CLIMATE-LAND studies ecosystem services from carbon sequestration in forest and semi-natural cultural landscape, with trade-off and synergy between climate policy and biodiversity, and contributes to research on UN experimental ecosystem accounting

Project details

Project manager
Iulie Aslaksen

CICERO, NINA, Norsk Institutt for Bioøkonomi (NIBIO), (tidligere Bioforsk og Skog og Landskap), Universitet i Oslo, Skog og landskap, SNF og NIVA, samt flere internasjonale partnere.



Project term
2014 -2018
Project status
Research field

About the Project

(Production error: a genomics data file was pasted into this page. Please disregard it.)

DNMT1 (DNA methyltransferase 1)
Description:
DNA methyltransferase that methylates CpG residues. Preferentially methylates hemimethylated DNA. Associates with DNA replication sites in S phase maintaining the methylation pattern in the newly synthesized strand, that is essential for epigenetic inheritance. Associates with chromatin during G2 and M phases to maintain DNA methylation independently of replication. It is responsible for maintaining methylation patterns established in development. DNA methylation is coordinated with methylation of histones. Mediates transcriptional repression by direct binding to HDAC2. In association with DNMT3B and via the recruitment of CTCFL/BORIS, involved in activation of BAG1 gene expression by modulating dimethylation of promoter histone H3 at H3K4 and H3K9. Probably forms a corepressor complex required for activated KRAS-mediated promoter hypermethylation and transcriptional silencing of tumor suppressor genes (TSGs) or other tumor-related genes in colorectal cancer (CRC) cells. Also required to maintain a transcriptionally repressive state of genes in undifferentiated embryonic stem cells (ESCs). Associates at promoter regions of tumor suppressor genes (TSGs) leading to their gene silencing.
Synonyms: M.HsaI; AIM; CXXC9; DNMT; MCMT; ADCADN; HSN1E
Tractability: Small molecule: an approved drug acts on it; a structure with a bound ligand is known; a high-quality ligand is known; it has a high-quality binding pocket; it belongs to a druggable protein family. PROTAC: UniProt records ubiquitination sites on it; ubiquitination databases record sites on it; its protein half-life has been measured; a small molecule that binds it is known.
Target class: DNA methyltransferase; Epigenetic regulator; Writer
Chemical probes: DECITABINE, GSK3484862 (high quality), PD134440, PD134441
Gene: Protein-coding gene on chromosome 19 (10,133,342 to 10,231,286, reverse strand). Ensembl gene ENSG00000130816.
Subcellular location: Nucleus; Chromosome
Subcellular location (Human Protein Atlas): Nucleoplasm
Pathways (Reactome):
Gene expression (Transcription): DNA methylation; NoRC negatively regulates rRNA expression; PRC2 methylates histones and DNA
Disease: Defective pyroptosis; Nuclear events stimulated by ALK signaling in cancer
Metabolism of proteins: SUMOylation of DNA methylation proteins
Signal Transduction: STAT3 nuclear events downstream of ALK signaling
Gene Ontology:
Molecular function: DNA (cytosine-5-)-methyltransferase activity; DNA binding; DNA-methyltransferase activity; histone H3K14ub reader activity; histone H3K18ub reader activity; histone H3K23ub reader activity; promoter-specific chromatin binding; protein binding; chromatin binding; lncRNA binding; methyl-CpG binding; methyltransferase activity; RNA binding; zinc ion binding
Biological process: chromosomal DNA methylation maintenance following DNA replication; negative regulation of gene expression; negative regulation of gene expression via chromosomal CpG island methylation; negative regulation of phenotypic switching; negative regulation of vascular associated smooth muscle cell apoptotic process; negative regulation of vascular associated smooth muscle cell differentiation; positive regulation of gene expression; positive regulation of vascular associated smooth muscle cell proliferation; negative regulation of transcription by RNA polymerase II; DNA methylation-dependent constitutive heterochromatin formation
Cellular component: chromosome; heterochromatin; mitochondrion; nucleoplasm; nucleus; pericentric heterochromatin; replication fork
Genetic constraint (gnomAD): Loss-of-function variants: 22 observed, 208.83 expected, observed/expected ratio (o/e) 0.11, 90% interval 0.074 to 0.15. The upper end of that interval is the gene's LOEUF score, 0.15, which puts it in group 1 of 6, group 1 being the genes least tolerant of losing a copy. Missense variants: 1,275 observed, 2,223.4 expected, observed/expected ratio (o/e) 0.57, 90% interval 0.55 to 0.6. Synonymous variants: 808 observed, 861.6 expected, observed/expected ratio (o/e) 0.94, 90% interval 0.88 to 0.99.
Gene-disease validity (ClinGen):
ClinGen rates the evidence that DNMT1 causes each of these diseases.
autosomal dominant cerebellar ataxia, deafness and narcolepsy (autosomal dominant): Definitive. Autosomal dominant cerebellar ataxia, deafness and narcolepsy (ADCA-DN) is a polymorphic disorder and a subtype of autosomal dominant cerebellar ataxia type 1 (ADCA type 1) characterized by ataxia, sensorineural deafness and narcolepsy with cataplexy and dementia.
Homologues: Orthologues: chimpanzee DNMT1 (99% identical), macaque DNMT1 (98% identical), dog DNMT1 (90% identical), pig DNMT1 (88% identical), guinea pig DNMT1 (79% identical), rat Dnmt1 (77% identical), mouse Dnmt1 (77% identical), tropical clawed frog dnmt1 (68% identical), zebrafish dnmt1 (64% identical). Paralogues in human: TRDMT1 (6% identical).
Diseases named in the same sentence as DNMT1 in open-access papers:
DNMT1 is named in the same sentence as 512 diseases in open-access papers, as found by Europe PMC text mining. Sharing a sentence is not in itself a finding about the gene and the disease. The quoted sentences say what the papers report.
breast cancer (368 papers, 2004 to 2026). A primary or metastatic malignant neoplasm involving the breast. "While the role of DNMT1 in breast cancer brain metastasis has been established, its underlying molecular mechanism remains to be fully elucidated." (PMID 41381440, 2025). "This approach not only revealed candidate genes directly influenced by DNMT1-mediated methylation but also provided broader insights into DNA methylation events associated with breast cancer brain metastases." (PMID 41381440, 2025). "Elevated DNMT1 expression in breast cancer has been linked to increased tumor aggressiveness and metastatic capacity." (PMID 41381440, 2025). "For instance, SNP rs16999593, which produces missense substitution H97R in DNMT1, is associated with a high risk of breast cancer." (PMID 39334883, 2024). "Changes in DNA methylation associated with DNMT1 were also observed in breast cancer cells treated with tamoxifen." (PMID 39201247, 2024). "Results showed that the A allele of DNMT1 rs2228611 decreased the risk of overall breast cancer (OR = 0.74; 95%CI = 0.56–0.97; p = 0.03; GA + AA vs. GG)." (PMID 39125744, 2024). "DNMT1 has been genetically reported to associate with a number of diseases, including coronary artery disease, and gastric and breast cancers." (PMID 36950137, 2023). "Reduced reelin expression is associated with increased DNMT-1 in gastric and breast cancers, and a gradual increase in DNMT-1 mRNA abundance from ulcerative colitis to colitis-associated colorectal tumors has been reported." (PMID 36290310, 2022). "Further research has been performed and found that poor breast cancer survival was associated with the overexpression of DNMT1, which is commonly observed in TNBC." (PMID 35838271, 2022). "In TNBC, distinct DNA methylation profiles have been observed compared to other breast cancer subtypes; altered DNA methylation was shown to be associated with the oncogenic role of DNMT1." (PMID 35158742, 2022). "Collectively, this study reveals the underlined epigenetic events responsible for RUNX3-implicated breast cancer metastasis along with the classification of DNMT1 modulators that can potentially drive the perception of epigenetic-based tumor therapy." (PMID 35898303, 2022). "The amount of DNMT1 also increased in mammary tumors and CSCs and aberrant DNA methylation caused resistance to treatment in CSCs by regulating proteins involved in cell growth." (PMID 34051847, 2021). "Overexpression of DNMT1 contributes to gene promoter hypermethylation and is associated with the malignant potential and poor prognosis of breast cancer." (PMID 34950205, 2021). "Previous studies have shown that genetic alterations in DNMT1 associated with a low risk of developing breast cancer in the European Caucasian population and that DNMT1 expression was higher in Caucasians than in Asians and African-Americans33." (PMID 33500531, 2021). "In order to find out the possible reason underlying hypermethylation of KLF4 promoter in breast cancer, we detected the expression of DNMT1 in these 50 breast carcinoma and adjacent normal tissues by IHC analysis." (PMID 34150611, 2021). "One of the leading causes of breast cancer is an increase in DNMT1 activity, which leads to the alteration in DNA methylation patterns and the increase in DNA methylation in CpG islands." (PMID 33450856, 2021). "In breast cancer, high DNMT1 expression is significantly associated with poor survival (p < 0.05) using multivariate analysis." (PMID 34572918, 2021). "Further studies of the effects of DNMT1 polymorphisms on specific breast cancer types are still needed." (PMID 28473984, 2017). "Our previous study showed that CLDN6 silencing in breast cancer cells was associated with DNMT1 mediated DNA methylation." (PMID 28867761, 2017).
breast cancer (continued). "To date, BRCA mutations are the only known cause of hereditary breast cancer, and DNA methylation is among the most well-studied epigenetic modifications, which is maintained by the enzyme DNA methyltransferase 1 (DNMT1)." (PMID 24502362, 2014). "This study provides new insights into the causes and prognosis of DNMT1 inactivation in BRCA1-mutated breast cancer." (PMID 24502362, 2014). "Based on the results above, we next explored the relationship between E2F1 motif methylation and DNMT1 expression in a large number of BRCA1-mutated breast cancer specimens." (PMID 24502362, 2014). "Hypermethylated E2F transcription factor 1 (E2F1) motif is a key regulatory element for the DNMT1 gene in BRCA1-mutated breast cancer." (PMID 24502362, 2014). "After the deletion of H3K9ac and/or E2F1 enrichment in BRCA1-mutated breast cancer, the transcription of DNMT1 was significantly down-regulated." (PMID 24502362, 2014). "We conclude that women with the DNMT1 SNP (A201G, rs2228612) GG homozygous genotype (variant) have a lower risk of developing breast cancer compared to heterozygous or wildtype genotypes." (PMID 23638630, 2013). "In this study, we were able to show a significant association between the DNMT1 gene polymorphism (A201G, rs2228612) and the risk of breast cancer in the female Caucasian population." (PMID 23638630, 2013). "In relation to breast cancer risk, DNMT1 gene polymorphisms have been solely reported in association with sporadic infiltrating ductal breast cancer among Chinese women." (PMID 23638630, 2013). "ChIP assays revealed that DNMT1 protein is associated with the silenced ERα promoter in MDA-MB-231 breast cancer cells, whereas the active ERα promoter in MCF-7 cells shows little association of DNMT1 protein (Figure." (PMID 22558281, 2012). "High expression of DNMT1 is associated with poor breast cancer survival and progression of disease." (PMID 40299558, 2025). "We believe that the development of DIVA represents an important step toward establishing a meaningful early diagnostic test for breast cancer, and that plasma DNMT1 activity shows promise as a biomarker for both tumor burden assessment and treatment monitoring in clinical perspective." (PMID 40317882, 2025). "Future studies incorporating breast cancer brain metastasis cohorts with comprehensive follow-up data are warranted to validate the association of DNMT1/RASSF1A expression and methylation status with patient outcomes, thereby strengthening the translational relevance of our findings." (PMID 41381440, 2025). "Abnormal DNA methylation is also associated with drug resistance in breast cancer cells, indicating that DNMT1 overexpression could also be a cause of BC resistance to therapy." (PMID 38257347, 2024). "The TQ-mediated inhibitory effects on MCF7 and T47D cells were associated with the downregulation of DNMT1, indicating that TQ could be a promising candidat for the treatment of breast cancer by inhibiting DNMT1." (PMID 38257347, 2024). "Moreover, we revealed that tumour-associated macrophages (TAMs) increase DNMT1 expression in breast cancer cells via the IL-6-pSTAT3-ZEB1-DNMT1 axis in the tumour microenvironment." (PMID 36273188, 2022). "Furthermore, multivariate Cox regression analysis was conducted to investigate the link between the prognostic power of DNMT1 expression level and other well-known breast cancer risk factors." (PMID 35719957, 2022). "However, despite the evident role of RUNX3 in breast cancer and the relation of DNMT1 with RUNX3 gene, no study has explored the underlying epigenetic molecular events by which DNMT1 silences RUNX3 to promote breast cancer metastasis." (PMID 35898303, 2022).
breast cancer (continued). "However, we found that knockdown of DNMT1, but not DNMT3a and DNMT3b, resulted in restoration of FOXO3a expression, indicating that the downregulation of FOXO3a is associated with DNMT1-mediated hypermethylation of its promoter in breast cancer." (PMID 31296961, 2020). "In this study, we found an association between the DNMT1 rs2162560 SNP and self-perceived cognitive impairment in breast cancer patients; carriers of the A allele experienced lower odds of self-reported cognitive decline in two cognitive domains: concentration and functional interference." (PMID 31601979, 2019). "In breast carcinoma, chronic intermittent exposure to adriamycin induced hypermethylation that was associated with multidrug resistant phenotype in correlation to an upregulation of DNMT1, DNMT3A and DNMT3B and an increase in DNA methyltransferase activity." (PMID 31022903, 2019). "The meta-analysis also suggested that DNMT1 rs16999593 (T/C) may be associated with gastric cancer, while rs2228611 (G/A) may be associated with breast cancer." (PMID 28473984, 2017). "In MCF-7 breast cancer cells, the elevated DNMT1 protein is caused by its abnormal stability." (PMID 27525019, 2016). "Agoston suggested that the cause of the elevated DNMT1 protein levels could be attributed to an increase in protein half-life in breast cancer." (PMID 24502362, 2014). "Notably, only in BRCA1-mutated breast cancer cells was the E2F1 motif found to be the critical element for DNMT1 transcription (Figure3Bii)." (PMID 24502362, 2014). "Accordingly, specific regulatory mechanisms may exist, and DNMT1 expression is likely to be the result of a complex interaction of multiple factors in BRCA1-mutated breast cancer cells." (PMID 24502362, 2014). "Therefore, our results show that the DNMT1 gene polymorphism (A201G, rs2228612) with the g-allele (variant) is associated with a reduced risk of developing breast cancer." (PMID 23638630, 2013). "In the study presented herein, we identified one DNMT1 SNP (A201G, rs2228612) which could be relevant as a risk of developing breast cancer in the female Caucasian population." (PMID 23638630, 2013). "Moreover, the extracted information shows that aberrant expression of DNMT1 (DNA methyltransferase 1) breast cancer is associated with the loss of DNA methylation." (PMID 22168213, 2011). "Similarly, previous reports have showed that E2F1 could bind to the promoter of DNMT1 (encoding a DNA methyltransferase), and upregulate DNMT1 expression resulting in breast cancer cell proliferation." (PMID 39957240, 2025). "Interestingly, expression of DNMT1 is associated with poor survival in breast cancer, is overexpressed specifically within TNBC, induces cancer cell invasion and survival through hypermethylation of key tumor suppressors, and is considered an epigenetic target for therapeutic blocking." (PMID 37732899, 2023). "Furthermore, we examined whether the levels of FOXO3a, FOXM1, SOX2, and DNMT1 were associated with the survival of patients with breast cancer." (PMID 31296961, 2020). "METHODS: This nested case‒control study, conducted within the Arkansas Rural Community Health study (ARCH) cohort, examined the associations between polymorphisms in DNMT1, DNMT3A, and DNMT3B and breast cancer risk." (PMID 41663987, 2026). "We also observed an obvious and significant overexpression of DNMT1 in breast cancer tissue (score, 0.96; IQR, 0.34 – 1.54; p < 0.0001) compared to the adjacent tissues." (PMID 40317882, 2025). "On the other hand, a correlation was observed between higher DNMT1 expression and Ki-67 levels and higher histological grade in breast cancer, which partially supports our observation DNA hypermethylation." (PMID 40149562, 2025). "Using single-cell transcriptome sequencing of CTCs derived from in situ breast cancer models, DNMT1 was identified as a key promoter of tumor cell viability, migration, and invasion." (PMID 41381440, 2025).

The project CLIMATE-LAND will contribute to new knowledge on ecosystem services associated with carbon sequestration in forests and the semi-natural cultural landscape. Extensive planting of trees has been suggested as a climate policy measure in Norway. There is lack of knowledge about the actual climatic benefit of tree planting in semi-natural areas of the cultural landscape, and more scientific knowledge is needed. Studies worldwide indicate that soils and vegetation of grasslands represent a large potential reservoir for storing carbon, but this potential depends on regional environmental differences. The project will contribute with pilot studies for Nordic conditions of carbon sequestration from semi-natural cultural landscapes. Climatic benefits of tree planting depend on differences in albedo between coniferous forests, deciduous forests and the open areas of the cultural landscape. The semi-natural areas of the cultural landscape provide multiple ecosystem services - in addition to carbon sequestration - including biodiversity, landscape qualities, input to food production, grazing resources, fodder, pollination, potential for sustaining diverse farming systems, local economy, recreation, appreciation of landscape, and tourism. The project will enhance the knowledge basis for identifying trade-offs and synergies between climate policy and policy for biodiversity. The framework proposed by the UN in the recently developed SEEA Experimental Ecosystem Accounting (EEA) will be applied. The project is funded by the Research Council of Norway. Several Norwegian and international research partners participate. The project has contact with the Norwegian Environment Agency.